In addition to the production though, I really loved the hooks and how they all had a similar flow and set-up but were different. The shit was hard to say the least.
Cold World (ft. Inspectah Deck, Life)
This was also one of my favorite tracks on this album. The element I liked most about it was the sing-song hook. It brought a different feel to the overall sound of the album. Then of course, the dominant story-telling element throughout the song was enjoyable.
I also liked the message of the song and how it somewhat touches on social issues and struggles within minority communities, which is obviously important to speak on and fits in with the rest of the album,
I do want to say that I did chuckle at the bar that included “crack like tacos from Mexican,” though because that shit was mad random but lowkey hard.
Labels (ft. RZA, Masta Killa)
What I liked about this particular track is the message behind it and the way the lyrical content was presented on it.
For one, the track is about how shady record labels can be and they even call out a few in particular. I also liked how the spoken word intro helped set the tone as well.
Second, the flows and wordplay on this track made it unique in comparison to the other tracks on this album. My favorite bar was easily “my priority is that I’m first priority / I bone the secret out a bitch in a sorority / so look out for A&M, the Abbot and the Master.”
There were a number of bars throughout this one that I felt had multiple meanings and stood out to me but I liked that one the most.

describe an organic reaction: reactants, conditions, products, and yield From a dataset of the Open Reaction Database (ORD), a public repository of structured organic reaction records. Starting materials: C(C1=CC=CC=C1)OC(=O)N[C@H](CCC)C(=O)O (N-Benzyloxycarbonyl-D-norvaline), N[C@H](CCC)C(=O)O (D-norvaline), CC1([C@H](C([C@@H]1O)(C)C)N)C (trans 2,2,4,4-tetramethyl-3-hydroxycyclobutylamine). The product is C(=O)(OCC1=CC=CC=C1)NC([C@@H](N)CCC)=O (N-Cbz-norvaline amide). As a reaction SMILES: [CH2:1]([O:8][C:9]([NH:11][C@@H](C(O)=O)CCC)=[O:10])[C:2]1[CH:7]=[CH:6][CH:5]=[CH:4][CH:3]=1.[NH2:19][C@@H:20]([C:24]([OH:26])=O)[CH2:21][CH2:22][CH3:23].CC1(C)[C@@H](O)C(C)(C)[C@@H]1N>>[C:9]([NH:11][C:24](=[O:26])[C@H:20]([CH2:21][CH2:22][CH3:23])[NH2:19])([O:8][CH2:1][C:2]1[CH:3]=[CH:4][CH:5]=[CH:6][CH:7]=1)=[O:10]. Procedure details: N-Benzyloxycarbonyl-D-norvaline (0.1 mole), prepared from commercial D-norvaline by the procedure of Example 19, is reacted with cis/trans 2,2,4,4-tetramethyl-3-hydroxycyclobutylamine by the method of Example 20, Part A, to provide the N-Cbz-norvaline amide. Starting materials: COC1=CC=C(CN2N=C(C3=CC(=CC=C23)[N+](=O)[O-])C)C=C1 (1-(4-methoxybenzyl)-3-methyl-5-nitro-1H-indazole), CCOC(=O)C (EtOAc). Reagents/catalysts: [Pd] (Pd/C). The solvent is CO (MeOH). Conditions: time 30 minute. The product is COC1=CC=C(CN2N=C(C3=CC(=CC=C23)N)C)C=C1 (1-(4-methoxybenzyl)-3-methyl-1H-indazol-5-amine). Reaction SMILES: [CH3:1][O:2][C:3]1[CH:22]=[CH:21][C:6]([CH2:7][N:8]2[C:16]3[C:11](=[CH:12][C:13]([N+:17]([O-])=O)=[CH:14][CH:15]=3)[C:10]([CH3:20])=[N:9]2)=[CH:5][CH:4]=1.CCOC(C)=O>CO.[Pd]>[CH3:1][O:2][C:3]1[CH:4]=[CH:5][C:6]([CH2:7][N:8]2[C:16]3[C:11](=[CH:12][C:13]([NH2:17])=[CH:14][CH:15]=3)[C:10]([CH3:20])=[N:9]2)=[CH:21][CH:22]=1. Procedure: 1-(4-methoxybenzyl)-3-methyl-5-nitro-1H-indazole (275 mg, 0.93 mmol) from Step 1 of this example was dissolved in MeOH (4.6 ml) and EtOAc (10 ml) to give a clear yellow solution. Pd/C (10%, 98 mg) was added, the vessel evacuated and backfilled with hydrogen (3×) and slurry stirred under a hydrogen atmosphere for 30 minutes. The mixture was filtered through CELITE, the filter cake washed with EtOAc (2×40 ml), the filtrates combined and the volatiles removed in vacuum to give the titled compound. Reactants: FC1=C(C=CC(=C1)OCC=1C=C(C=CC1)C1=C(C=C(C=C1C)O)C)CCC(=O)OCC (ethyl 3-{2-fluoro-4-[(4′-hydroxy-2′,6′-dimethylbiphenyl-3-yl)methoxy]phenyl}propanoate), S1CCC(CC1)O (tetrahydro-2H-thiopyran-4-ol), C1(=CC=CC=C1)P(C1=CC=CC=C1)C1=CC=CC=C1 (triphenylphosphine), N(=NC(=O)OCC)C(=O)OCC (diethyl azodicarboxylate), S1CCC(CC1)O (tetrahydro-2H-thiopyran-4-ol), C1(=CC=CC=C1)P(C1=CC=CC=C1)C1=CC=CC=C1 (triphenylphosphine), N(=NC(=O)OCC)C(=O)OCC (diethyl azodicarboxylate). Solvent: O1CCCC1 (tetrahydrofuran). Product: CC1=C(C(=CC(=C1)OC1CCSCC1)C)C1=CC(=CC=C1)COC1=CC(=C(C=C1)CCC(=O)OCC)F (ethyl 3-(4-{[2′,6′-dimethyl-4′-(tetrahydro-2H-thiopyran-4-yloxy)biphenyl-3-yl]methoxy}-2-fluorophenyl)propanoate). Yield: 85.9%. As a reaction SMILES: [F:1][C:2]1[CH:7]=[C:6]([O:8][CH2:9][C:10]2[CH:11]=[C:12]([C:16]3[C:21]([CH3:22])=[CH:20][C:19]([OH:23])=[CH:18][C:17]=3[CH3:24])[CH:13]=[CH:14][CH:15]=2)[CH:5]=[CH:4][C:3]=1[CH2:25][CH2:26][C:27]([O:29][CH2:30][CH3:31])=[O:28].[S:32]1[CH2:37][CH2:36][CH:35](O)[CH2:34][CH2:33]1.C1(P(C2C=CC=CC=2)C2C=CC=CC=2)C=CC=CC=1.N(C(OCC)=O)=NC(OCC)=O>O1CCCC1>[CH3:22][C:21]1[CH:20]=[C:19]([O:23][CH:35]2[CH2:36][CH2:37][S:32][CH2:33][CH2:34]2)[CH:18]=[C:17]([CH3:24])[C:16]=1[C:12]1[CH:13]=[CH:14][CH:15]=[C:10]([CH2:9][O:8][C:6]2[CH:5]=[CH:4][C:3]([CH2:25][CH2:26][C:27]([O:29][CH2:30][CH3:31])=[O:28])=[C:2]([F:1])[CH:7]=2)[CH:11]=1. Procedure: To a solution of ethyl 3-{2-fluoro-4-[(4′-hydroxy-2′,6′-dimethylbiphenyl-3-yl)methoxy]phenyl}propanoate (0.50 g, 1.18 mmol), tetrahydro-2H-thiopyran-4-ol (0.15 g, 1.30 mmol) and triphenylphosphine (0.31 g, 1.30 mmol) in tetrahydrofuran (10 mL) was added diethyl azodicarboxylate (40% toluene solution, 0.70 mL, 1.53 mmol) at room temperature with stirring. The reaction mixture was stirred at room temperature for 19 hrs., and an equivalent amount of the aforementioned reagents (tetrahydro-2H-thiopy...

4th Chamber (ft. RZA, Ghostface Killah, Killah Priest)
I personally feel like this track was all over the place and I wasn’t a fan of it. However, I did like the rock type of vibe the production this one has. That was the only thing I liked about it though.
I feel if the track had more structure the message of it would have been more effective. Yet, there wasn’t anything about this that stood out to me as far as lyrical content, in comparison to other songs on this album. I will say RZA had the best version though, in my opinion.
Shadowboxin’ (ft. Method Man, Johnny Blaze)
Although the production on this track was pretty simple, the phrase “simplicity is key” applies here. This is one of my favorite tracks on the album but my favorite thing about it besides the production would definitely have to be the flows and wordplay throughout this one. Method Man stole the show on this one with the delivery and all.
Hell’s Wind Staff / Killah Hills 10304
As far as the theatrical feel and concept of the album goes, this track would have to be my favorite out of all the others. The set-up of the opening skit pulls me right into the storyline which was obviously the intent, therefore, the skit was effective.
I’m not a big fan of the production of this track however, I do think it was quite interesting. According to GZA himself, the production incorporates a bunch of random ass sounds he picked up with a portable recorder he used while out-and-about one day.
The production plays a huge role in a song and I don’t think producers receive enough credit for their creativity and hard work.